This dive site of 5 islands has something for every diver. Whether you’re looking for pinnacles, drop-offs, or caverns and chambers to explore, Koh Haa has it all. Moreover, this destination is home to myriads of elusive and strange creatures such as marble rays, camouflaging octopus, ghost pipefish, hawksbill turtles, and more.


Koh Lipe

Just outside Tarutao National Marine Park is Koh Lipe. Made up of over 30 islands, countless reefs, and unlimited access to colorful sea life, it’s of little wonder why divers flock to its dive sites like 8-Mile Rock, Yong Hua Shipwreck, Hin Takong Durong, Ko Sawang, and more.


HTMS Sattakut


This is one of the country’s top wreck sites. Starting out as the USS LCI-739, the HTMS Sattakut sank in June 2011 – reaching a depth of about 30 meters (100 ft). The HTMS Sattakut has quite a colorful history. Built in Portland, Oregon in 1944, it was transferred to Thailand and commissioned to the Thai Royal Navy after two operations in 1945.


Fast forward to today, HTMS Sattakut now serves as an artificial reef – home to yellowtail barracudas, snappers, groupers, moray eels, myriads of fusiliers, to name but to name a few.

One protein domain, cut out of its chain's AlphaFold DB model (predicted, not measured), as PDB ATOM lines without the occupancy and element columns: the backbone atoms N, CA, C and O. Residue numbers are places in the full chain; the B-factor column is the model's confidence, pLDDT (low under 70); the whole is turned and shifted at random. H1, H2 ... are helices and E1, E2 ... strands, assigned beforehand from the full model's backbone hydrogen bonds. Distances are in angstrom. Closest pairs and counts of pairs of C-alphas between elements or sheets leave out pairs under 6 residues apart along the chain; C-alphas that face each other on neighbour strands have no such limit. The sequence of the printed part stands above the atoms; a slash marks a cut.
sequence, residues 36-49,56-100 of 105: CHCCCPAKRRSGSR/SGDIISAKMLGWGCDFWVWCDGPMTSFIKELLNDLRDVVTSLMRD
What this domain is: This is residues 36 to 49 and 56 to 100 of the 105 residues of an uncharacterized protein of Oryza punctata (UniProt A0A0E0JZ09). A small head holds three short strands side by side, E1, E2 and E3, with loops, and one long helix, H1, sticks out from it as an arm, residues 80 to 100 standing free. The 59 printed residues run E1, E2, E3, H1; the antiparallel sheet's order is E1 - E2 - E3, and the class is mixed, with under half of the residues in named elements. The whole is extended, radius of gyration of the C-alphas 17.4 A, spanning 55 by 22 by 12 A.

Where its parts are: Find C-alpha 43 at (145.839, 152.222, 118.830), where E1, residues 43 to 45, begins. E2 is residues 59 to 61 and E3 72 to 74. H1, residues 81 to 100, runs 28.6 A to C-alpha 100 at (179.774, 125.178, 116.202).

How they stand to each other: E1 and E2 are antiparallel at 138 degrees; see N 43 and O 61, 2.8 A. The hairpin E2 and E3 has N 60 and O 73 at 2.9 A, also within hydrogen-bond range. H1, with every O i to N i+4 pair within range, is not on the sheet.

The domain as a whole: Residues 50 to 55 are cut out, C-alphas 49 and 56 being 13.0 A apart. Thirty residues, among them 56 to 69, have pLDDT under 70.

Southern Gulf Coast


Thailand’s Southern Gulf Coast is perhaps most famous for the Samui Archipelago – 3 small peaceful islands that are lying off the coastline. With sheltered sandy beaches, clear, warm water and forested mountains along with a host of historical sites, divers and tourists are guaranteed a relaxing stay.


Chumphon Pinnacle


Traveling 40 minutes to Koh Tao’s north will bring you to one of the finest dive sites in the Gulf of Thailand. The anemone-studded Chumphon Pinnacle is surrounded by smaller pinnacles with marine life that is nothing short of diverse – from trevallies, schools of barracudas and snappers, to massive whale sharks and acrobatic manta rays.


Shark Island


A small island sitting on the southeast of Koh Tao, Shark Island is an excellent location for taking underwater images (especially at Fish Junction). Surrounded by multi-colored soft and hard coral reefs that range from 9 to 18 meters, the waters are always bustling with activity. It’s not uncommon to find blue-spotted stingrays, filefishes, starry puffer fishes, groupers, and other unique sea species competing for space and food at Shark Island.